Constant-rate of heating (CRH), also known as temperature-controlled sintering, consists of heating the green compact at a constant rate up to the sintering temperature. Experiments with zirconia have been performed to optimize the sintering temperature and sintering rate for CRH method. Results showed that the grain sizes were identical when the samples were sintered to the same density, proving that grain size is a function of specimen density rather than CRH temperature mode.
In rate-controlled sintering (RCS), the densification rate in the open-porosity phase is lower than in the CRH method. By definition, the relative density, ρrel, in the open-porosity phase is lower than 90%. Although this should prevent separation of pores from grain boundaries, it has been proven statistically that RCS did not produce smaller grain sizes than CRH for alumina, zirconia, and ceria samples.
Two-step sintering (TSS) uses two different sintering temperatures. The first sintering temperature should guarantee a relative density higher than 75% of theoretical sample density. This will remove supercritical pores from the body. The sample will then be cooled down and held at the second sintering temperature until densification is completed. Grains of cubic zirconia and cubic strontium titanate were significantly refined by TSS compared to CRH. However, the grain size changes in other ceramic materials, like tetragonal zirconia and hexagonal alumina, were not statistically significant.
In microwave sintering, heat is sometimes generated internally within the material, rather than via surface radiative heat transfer from an external heat source. Some materials fail to couple and others exhibit run-away behavior, so it is restricted in usefulness. A benefit of microwave sintering is faster heating for small loads, meaning less time is needed to reach the sintering temperature, less heating energy is required and there are improvements in the product properties.
A failing of microwave sintering is that it generally sinters only one compact at a time, so overall productivity turns out to be poor except for situations involving one of a kind sintering, such as for artists. As microwaves can only penetrate a short distance in materials with a high conductivity and a high permeability, microwave sintering requires the sample to be delivered in powders with a particle size around the penetration depth of microwaves in the particular material. The sintering process and side-reactions run several times faster during microwave sintering at the same temperature, which results in different properties for the sintered product.
This technique is acknowledged to be quite effective in maintaining fine grains/nano sized grains in sintered bioceramics. Magnesium phosphates and calcium phosphates are the examples which have been processed through the microwave sintering technique.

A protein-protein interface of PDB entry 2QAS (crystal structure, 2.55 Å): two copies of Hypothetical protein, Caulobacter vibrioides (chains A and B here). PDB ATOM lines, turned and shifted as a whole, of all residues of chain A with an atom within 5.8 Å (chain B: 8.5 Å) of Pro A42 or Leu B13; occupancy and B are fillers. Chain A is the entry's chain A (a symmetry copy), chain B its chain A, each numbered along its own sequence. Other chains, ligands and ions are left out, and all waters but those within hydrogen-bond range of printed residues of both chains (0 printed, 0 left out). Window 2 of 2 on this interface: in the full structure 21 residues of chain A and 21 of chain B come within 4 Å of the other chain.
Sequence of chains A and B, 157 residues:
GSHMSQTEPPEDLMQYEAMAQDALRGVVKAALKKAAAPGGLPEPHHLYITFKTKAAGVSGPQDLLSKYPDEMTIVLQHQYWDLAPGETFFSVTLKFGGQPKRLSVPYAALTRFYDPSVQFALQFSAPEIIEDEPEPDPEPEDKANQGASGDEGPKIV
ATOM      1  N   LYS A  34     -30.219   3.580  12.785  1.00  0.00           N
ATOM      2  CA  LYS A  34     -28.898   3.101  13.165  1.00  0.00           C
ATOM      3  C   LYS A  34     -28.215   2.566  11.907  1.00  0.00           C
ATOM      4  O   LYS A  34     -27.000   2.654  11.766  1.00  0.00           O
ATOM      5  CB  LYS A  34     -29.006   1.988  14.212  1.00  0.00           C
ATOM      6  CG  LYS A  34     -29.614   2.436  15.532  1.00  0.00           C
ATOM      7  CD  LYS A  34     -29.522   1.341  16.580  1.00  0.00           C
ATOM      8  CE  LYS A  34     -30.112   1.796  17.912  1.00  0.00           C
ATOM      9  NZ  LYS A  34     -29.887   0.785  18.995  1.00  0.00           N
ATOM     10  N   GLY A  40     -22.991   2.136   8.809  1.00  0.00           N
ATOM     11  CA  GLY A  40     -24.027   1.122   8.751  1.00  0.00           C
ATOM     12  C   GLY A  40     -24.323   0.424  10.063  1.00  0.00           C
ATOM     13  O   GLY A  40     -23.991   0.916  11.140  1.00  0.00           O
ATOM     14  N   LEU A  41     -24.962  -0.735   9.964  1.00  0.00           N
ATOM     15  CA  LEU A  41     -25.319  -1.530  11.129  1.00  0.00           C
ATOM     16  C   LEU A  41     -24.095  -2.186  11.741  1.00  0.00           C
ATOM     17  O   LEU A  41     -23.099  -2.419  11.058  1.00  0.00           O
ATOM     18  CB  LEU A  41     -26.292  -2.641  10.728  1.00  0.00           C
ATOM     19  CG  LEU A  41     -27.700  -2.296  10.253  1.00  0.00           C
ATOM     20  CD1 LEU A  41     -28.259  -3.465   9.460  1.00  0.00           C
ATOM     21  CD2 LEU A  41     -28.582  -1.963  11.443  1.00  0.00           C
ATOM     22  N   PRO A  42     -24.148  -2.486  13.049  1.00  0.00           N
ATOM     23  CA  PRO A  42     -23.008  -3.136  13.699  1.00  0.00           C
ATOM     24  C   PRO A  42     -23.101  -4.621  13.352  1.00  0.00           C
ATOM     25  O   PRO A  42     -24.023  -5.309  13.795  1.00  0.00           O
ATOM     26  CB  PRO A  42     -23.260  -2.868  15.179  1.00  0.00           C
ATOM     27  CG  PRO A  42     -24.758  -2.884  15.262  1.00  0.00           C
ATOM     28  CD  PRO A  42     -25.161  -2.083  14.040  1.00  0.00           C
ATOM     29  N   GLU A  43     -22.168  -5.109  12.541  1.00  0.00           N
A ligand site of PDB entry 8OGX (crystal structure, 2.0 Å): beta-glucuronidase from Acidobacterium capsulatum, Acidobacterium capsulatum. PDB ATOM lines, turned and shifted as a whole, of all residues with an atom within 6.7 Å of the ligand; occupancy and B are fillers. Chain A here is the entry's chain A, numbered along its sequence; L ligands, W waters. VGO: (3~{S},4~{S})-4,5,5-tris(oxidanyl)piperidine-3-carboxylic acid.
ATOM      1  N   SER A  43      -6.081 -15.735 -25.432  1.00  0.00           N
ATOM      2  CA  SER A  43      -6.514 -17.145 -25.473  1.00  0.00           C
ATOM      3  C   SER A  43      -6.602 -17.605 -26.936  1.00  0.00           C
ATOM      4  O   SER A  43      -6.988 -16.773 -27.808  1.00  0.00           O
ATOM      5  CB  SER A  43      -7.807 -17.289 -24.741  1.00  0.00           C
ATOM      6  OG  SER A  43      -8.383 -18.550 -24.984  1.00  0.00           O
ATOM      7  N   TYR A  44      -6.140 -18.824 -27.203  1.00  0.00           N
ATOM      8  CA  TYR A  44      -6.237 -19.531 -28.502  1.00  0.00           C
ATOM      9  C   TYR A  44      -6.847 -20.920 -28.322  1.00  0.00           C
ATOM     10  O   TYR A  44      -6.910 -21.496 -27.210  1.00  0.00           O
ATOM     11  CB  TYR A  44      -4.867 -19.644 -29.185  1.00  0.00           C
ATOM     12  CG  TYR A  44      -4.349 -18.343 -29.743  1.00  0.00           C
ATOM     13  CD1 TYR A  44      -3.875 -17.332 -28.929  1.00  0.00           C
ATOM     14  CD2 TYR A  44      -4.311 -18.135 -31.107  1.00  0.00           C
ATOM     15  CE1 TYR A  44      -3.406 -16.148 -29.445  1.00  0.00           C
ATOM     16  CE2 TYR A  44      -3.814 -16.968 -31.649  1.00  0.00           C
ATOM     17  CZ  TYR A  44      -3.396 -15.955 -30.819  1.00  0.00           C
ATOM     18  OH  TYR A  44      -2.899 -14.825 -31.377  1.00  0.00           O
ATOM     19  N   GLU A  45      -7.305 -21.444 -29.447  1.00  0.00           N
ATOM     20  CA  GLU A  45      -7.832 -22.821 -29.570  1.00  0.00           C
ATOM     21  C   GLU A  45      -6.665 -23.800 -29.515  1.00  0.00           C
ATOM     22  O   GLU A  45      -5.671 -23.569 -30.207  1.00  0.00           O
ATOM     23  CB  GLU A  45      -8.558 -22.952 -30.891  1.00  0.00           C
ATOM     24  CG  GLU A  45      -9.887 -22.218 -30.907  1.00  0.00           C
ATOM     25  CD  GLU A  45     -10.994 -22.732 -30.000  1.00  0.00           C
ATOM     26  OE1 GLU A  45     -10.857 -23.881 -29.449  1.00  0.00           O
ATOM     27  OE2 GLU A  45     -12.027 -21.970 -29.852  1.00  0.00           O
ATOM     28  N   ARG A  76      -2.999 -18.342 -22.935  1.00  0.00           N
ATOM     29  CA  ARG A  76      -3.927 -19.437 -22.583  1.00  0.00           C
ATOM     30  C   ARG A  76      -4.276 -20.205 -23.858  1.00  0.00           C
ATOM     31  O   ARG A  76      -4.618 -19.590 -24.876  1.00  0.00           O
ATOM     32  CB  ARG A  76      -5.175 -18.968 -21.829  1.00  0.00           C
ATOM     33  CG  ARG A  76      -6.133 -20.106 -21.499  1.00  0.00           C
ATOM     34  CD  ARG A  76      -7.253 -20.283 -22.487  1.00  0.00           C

Sintering in practice is the control of both densification and grain growth. Densification is the act of reducing porosity in a sample, thereby making it denser. Grain growth is the process of grain boundary motion and Ostwald ripening to increase the average grain size. Many properties (mechanical strength, electrical breakdown strength, etc.) benefit from both a high relative density and a small grain size. Therefore, being able to control these properties during processing is of high technical importance. Since densification of powders requires high temperatures, grain growth naturally occurs during sintering. Reduction of this process is key for many engineering ceramics. Under certain conditions of chemistry and orientation, some grains may grow rapidly at the expense of their neighbours during sintering. This phenomenon, known as abnormal grain growth (AGG), results in a bimodal grain size distribution that has consequences for the mechanical, dielectric and thermal performance of the sintered material.
For densification to occur at a quick pace it is essential to have (1) an amount of liquid phase that is large in size, (2) a near complete solubility of the solid in the liquid, and (3) wetting of the solid by the liquid. The power behind the densification is derived from the capillary pressure of the liquid phase located between the fine solid particles. When the liquid phase wets the solid particles, each space between the particles becomes a capillary in which a substantial capillary pressure is developed. For submicrometre particle sizes, capillaries with diameters in the range of 0.1 to 1 micrometres develop pressures in the range of 175 pounds per square inch (1,210 kPa) to 1,750 pounds per square inch (12,100 kPa) for silicate liquids and in the range of 975 pounds per square inch (6,720 kPa) to 9,750 pounds per square inch (67,200 kPa) for a metal such as liquid cobalt.
Densification requires constant capillary pressure where just solution-precipitation material transfer would not produce densification. For further densification, additional particle movement while the particle undergoes grain-growth and grain-shape changes occurs. Shrinkage would result when the liquid slips between particles and increases pressure at points of contact causing the material to move away from the contact areas, forcing particle centers to draw near each other.